enter PH tom jones at the Ready prompt.  Or you could enter jones tom or
     jones,  tom  and you will  get similar  results.   (The PH  directory is
     programmed to recognize common nicknames such as Peggy or Tom.)
     To  address   mail  outside  of  UK,    you  will  need  to   know  your
     correspondent's full address, including the userid and nodename.   Write
     or phone  your correspondent  to get  this information.    Although some
     operating systems at other nodes are  case sensitive,  you may generally
     enter the userid and nodename in  either uppercase or lowercase letters,
     or a mixture of both.   Note that with the handy NAMES command,  you can
 
 
                                        4
 
 
 
 
     keep an  electronic address book listing  all the userids  and nodenames
     you want to use again (see NAMES below).   See below in PART II for more
     about addressing e-mail.
     TIP:   You  can often  abbreviate local addresses  by just  entering the
     userid with the MAIL command and skipping the domain name, @ukcc.uky.edu
     or @pop.uky.edu.    In those cases where  the PH directory  recognizes a
     userid,  it will supply the domain name as needed.   However,  this will
     not work for all local userids;  check  your message header to make sure
     the address appears in its complete form.
 
     SENDING MAIL   Log  on to your userid  if you have not  already done so.
     To send  mail,  you must  first enter the  MAIL command followed  by the
     nickname or full e-mail address of your correspondent, for example, MAIL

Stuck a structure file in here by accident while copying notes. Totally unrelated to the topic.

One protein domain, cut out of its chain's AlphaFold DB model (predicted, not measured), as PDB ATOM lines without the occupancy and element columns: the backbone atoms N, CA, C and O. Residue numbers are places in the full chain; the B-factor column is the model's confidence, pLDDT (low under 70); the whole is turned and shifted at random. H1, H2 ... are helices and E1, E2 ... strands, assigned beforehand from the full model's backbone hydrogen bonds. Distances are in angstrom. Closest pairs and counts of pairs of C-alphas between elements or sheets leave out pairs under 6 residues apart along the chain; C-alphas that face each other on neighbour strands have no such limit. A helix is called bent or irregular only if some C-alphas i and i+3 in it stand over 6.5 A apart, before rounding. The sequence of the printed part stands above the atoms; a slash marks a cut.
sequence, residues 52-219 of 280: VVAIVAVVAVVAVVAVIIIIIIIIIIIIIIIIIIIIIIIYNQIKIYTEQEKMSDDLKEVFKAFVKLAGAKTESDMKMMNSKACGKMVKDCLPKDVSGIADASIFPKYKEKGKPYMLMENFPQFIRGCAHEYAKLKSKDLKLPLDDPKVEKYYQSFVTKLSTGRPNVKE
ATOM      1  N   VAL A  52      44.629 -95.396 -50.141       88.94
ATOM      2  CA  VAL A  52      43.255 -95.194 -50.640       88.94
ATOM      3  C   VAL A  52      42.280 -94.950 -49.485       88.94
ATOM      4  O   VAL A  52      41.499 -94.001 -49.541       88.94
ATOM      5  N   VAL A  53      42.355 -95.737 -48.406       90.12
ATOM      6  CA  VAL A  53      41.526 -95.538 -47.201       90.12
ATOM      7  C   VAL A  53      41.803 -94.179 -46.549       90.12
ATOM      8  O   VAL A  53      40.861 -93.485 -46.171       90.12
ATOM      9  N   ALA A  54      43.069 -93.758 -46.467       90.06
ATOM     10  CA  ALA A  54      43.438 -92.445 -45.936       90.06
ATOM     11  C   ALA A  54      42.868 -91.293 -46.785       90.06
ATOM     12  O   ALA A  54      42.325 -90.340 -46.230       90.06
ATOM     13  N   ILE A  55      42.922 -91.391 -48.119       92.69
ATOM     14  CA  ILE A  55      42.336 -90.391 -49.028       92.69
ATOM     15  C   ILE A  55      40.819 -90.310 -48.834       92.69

bjtaylor (for a user at node ukcc.uky.edu,) MAIL bjtaylor (for a user at
     node ukcc.uky.edu)  or  MAIL jqwatson@andrew.cmu.edu (for a  user not at
     ukcc.uky.edu).
     TIP:  You must specify  a correspondent when you want to  create mail to
     send out;  if you don't, MAIL will display your incoming mail.   (If the
     nodename is ukcc.uky.edu, specifying it is optional.)
     If you want your  message to go simultaneously to more  than one person,
     you  may specify  after  the  MAIL command  two  or  more addresses  (or
     corresponding nicknames),   as well as  list names.   For  example,  the
     command  MAIL bjtaylor jqwatson@andrew.cmu.edu sue john t club  will set
     up  a  memo  to  go  to five  individual  users  (including  three  with
     nicknames)  as well as a list nicknamed  CLUB.   (For more on setting up
     nicknames and group mailing lists,  see NAMES below.)   The name(s)  you
     use with the MAIL  command can be one or more  nicknames from your NAMES
     file (see PART III),  userids of users at UKCC or POP,  and/or addresses
     of users  on other  computer systems  at UK  or linked  to UKCC  through
     BITNET or the Internet.
     When you press the Enter key, a new screen will prompt you to enter your
     name and/or subject;  type in your subject (or nothing at all) and press
     Enter.   A mail memo  screen will appear,  with the cursor  in the first
     line of the blank message area.  Type in whatever text you wish to send.
     As you work, you may enter commands on the command line at the bottom of
     the screen.    Press PF1 (Help)   to bring up  a list of  available MAIL
     subcommands.   To facilitate your work,  you may also enter CMS commands
     or Xedit  subcommands if you are  familiar with them.   SPELLFIX  can be
     particularly useful  to catch  typos and spelling  errors.   If  you are
     preparing a long or subtly worded message,   you may wish to save it one
     or more times as you work.   Enter  the SAVE command at the command line
     to avoid losing  your message and having  to re-enter all of  it (should
     the mainframe or the network crash).
     If for any reason you want to abandon this message and start over, press